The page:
Why ‘Free Bird’ Never Gets Old for Lynyrd Skynyrd’s Rickey Medlocke
So Lynyrd Skynyrd continued, even after Rossington's passing last March. They're scheduled to perform on New Year’s Eve Live: Nashville's Big Bash, a five-hour CBS special that will also feature stars like Blake Shelton, Trombone Shorty and more. Then Skynyrd hits the road again in March with ZZ Top, bringing the Sharp Dressed Simple Man tour to cities across America.
UCR caught up with longtime Lynyrd Skynyrd guitarist Rickey Medlocke to discuss the upcoming shows, the status of new music from the band, and more.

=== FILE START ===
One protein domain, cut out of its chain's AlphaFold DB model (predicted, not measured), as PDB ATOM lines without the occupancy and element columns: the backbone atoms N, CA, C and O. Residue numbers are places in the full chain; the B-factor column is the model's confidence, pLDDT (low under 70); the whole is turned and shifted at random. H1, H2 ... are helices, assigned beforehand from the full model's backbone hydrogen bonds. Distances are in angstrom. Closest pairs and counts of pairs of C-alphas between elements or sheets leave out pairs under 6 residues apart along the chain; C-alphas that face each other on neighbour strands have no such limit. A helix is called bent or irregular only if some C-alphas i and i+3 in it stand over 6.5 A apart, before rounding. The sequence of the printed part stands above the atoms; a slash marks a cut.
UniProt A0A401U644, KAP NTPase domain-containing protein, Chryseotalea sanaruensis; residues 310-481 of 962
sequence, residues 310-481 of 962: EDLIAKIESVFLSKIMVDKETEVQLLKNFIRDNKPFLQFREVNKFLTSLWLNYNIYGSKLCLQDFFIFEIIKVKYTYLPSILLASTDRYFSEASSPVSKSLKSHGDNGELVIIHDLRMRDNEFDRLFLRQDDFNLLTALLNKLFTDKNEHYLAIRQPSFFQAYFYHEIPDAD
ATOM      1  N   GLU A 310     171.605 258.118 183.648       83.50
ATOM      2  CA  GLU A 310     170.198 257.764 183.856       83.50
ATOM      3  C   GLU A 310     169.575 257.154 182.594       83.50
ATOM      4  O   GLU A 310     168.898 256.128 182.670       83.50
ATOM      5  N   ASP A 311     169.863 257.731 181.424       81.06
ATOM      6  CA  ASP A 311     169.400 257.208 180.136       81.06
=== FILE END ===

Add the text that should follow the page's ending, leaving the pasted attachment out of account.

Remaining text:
What can you tell us about the upcoming New Year's Eve show? Are there any surprises planned or things fans should expect?
Well, you know, it's actually gonna be interesting, because we've got some guest stars on the show with us — we've got Lainey Wilson and Elle King on there — you know, there's a whole bunch of things. And I'm sure, I'm pretty sure, that we're going to pull out maybe a couple of surprises for everybody. But at this point, I won't give it away. I have heard of a couple of good ones for New Year's Eve, so I'm just going to keep it at that.
So Lynyrd Skynyrd will be on the road again with ZZ Top in 2024, and you guys have obviously gotten to know each other well over the years. What's the best part of touring with ZZ Top?